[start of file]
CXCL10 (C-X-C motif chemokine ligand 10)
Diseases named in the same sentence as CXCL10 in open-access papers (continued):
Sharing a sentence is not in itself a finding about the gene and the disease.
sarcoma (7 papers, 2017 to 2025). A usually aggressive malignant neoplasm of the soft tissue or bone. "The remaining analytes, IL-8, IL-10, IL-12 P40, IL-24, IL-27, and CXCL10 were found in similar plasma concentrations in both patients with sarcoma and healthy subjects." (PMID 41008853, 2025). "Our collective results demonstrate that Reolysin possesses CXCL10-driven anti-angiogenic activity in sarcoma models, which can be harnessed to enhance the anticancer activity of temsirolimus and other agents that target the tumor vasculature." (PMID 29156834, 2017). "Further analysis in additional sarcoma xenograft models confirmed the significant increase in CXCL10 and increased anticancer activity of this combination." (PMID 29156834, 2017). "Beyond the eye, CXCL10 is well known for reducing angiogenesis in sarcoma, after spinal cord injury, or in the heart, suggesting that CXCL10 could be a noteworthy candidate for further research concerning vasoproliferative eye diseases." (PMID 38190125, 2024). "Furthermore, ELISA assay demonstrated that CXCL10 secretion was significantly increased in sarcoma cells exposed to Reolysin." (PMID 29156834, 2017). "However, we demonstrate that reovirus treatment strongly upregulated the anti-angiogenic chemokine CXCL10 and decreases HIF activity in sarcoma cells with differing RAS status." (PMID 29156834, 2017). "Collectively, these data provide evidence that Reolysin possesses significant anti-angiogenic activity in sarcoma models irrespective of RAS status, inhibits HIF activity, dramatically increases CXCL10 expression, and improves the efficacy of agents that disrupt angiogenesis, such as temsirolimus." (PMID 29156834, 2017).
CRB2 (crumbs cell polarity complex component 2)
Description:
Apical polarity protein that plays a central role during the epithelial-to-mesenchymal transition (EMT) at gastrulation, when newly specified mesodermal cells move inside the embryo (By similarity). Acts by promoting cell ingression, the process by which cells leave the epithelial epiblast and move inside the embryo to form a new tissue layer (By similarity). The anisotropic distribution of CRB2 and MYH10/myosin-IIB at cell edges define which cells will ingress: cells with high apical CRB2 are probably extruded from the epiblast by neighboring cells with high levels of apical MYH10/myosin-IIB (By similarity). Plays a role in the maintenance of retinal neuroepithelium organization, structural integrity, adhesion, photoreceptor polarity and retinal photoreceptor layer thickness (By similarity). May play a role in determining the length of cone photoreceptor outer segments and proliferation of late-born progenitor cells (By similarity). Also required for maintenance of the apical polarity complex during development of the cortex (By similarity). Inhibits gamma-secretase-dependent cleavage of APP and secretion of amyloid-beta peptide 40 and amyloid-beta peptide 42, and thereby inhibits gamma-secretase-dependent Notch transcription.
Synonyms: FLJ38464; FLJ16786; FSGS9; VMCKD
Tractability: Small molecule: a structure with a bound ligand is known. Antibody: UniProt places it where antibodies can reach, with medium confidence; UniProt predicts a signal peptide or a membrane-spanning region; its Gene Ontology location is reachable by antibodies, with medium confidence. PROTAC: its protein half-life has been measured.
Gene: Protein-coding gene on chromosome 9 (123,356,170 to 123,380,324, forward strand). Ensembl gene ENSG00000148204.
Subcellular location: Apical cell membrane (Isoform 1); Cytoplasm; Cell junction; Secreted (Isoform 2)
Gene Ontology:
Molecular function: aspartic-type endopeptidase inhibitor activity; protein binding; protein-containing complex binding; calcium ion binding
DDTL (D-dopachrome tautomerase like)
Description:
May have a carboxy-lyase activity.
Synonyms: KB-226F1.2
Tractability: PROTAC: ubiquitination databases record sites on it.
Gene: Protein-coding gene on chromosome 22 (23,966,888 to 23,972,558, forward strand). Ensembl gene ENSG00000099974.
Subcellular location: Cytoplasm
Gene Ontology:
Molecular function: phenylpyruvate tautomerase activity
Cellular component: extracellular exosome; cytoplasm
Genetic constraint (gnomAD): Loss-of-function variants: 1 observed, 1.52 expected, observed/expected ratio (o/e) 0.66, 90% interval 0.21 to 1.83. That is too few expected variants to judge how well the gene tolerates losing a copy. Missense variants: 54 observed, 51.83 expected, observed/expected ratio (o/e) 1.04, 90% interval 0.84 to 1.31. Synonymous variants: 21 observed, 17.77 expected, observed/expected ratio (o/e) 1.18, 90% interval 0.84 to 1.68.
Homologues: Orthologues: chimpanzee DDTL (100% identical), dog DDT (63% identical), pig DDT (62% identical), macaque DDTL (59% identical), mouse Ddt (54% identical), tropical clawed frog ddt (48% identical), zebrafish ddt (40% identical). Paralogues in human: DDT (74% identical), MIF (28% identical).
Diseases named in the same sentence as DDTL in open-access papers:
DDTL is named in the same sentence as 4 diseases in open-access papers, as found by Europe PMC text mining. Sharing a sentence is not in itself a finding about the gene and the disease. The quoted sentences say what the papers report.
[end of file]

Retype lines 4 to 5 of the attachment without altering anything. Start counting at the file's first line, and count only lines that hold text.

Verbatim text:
sarcoma (7 papers, 2017 to 2025). A usually aggressive malignant neoplasm of the soft tissue or bone. "The remaining analytes, IL-8, IL-10, IL-12 P40, IL-24, IL-27, and CXCL10 were found in similar plasma concentrations in both patients with sarcoma and healthy subjects." (PMID 41008853, 2025). "Our collective results demonstrate that Reolysin possesses CXCL10-driven anti-angiogenic activity in sarcoma models, which can be harnessed to enhance the anticancer activity of temsirolimus and other agents that target the tumor vasculature." (PMID 29156834, 2017). "Further analysis in additional sarcoma xenograft models confirmed the significant increase in CXCL10 and increased anticancer activity of this combination." (PMID 29156834, 2017). "Beyond the eye, CXCL10 is well known for reducing angiogenesis in sarcoma, after spinal cord injury, or in the heart, suggesting that CXCL10 could be a noteworthy candidate for further research concerning vasoproliferative eye diseases." (PMID 38190125, 2024). "Furthermore, ELISA assay demonstrated that CXCL10 secretion was significantly increased in sarcoma cells exposed to Reolysin." (PMID 29156834, 2017). "However, we demonstrate that reovirus treatment strongly upregulated the anti-angiogenic chemokine CXCL10 and decreases HIF activity in sarcoma cells with differing RAS status." (PMID 29156834, 2017). "Collectively, these data provide evidence that Reolysin possesses significant anti-angiogenic activity in sarcoma models irrespective of RAS status, inhibits HIF activity, dramatically increases CXCL10 expression, and improves the efficacy of agents that disrupt angiogenesis, such as temsirolimus." (PMID 29156834, 2017).
CRB2 (crumbs cell polarity complex component 2)